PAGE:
More than just a side dish
By Sean RiveraPosted Jul 18, 2012
I couldn’t stop thinking about my balsamic reduction that I wrote about last week. Not only is the balsamic reduction delicious and easy to make, but there is always plenty leftover. And just like some extra spending cash, it burns a hole in my pocket!
So what else is there to do with balsamic reduction? As I planned a menu recently, I instantly went to one of my favorite veggies – Asparagus. I had the privilege to make this Grilled Asparagus dish with tomatoes, feta cheese, and balsamic reduction for some prominent politicians and business professionals, who indulged on the dish as their appetizer. Although I prepared it as an appetizer, quite often I will make this dish in a larger version as an entrée. The health benefits of asparagus are numerous; its perfect to grill and it highlights the rich overtones of balsamic like they were made for each other. I started thinking about everything I have learned over the years about asparagus, apart from the purportedly specific odor it emits in your pee (which we will NOT discuss in this article!).
For starters, asparagus is a green veggie, which means it is nutrient-dense and is one of those “power foods” that you hear so much about it the news – akin to blueberries, red cabbage, avocados, etc. As in most veggies, asparagus is low in calories, low in sodium, and has NO cholesterol or fat! But it doesn’t stop there. As far as nutrients go, asparagus has almost every nutrient that can be found in most multi-vitamins: Vitamins B6, A, C, E, and K, Calcium, Magnesium, Zinc, Potassium, Folic Acid…and the list goes on and on. What is exciting for anyone that may have Diabetes, or Metabolic Syndrome (a pre-cursor to Diabetes), is that it contains Chromium. Chromium is a trace mineral that helps insulin process glucose correctly.
Now there is significant evidence that asparagus is a powerful anti-oxidant that helps fight free radicals that may cause cancer. The FDA has even reported that asparagus is the highest-tested food containing glutathione, which is the strongest anti-carcinogen and anti-oxidant that our human bodies produce.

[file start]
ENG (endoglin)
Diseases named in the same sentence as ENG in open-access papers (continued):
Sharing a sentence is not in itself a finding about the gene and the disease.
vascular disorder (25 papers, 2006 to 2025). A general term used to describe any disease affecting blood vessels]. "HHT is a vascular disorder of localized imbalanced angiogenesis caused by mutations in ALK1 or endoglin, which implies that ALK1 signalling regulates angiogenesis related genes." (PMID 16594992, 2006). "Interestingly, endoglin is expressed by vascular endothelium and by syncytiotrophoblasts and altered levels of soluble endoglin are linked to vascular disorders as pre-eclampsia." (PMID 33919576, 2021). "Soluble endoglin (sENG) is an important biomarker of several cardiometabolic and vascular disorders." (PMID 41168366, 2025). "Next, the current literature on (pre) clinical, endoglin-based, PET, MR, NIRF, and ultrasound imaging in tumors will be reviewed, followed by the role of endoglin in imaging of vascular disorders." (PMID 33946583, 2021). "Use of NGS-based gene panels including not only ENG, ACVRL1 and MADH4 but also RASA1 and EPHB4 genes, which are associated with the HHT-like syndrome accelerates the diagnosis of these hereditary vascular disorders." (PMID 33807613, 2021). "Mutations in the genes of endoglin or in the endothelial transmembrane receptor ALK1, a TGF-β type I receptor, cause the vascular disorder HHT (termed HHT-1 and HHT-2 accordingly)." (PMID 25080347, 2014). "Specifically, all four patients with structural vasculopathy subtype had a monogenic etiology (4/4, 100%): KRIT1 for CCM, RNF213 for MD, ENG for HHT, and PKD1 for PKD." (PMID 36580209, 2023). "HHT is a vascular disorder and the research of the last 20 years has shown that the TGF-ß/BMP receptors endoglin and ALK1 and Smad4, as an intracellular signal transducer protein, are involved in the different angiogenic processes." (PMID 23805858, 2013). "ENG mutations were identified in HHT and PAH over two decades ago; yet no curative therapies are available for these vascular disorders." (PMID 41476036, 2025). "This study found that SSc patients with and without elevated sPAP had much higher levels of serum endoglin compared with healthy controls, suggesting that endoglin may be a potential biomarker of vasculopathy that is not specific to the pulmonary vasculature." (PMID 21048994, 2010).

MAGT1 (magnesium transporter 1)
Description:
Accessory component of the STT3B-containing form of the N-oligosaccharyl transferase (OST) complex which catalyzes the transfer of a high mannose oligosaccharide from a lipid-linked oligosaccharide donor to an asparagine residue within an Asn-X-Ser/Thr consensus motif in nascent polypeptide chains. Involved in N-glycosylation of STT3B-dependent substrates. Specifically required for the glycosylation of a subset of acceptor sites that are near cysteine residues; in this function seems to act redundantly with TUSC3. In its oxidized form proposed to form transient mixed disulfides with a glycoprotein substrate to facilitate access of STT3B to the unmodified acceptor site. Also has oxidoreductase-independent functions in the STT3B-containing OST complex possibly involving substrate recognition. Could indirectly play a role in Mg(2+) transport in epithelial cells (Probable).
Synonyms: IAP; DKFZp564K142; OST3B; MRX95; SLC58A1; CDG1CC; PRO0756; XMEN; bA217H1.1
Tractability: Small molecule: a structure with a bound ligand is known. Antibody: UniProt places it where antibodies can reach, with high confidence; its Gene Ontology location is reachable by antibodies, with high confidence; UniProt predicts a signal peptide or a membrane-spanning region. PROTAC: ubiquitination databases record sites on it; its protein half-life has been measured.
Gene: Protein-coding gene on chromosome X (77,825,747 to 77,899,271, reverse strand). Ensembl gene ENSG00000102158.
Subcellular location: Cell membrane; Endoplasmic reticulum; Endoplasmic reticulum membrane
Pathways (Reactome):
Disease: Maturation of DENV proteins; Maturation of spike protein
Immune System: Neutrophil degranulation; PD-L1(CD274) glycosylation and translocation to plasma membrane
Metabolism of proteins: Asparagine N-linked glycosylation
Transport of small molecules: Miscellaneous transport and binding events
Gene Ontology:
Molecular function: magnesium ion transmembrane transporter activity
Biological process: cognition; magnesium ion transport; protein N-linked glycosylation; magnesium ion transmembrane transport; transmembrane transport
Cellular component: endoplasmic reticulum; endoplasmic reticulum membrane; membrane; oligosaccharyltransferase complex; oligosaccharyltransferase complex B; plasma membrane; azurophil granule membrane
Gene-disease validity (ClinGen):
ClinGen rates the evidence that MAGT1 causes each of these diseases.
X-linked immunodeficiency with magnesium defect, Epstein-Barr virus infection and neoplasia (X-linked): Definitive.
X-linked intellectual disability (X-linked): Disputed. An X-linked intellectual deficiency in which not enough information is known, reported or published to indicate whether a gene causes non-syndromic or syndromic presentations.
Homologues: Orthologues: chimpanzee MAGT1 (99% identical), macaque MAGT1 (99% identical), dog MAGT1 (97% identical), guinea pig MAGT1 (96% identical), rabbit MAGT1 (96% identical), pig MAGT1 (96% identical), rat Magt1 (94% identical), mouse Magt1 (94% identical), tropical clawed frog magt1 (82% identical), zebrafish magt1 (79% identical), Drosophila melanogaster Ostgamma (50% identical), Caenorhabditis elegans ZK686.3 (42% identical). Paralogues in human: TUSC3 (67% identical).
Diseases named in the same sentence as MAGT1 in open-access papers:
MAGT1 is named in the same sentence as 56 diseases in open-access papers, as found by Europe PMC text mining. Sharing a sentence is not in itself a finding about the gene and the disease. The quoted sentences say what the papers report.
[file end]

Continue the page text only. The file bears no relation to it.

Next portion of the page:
So what’s the word?
The word is Eat Asparagus if you’re on a health kick or just love this spear-shaped member of the Lily family.
Finding the right asparagus
Asparagus can be eaten raw, boiled, steamed, sautéed, roasted, or (my favorite) grilled. You want to look for a firm stalk about 10-12 inches long. It should not bend over or be able to be made into a circle without breaking. The leaves at the tip should be just slightly tinted purple with closed compact leaves. Ideally you want all your spears to be about the same width so that they can cook at the same time. I find the thicker the stalk, the tenderer of an inside you get. What you must do first, though, is to rinse your spears well, cut off about ½ to 1 inch of the bottom, and then use a vegetable peeler to remove some of the thick, woody green exterior at the base.
Making your asparagus sing
Although it might seem like a multi-step process and you might wonder why go through all this trouble for just a veggie, but when you taste this dish, you will want to make it again and again – I promise! When asparagus is grilled with slightly charred etchings and tremendous caramelized flavors, then dressed to perfection, you will wonder if you are, perhaps, a vegetarian at heart. As a completely satisfying dish, you may want to include some grilled fish or just some nice, crusty French bread to finish your dining pleasure.
You’ll want your grill heated up and ready to go. Once you’ve trimmed your asparagus, blanche it in salted boiling water for about 3-5 minutes. Toss in a piece of lemon rind in your boiling water, as it adds a certain vibrancy to any vegetable. You want slightly to undercook the asparagus so that it has turned a brilliant green and just starts to bend when you take it out the water. You will then shock it into a large bowl filled with ice water. This will stop the cooking process so that it doesn’t get mushy. Now that your asparagus has been properly blanched, you can toss it with some extra-virgin olive oil, kosher salt, and fresh cracked black pepper. Grill it until you have char marks on your spears to your desired color. Preferably, use a charcoal or gas grill outside, as this will produce a fair amount of smoke. Plating is the last step, and this is the fun part! Find a clean plate and get creative. Arrange your asparagus then add some fresh tomatoes. For this dish, I used some gold and red pear tomatoes that were perfectly ripe. When you are cooking at home, try Roma or grape tomatoes, or anything that looks like it is the ripest.
Pour some of your reserved balsamic reduction on top of the veggies, sprinkle a little feta cheese, and then maybe some more of your balsamic. It’s up to your taste buds’ discretion!
Drop me a line to Food@DigBatonRouge.com and send in pics of your creation!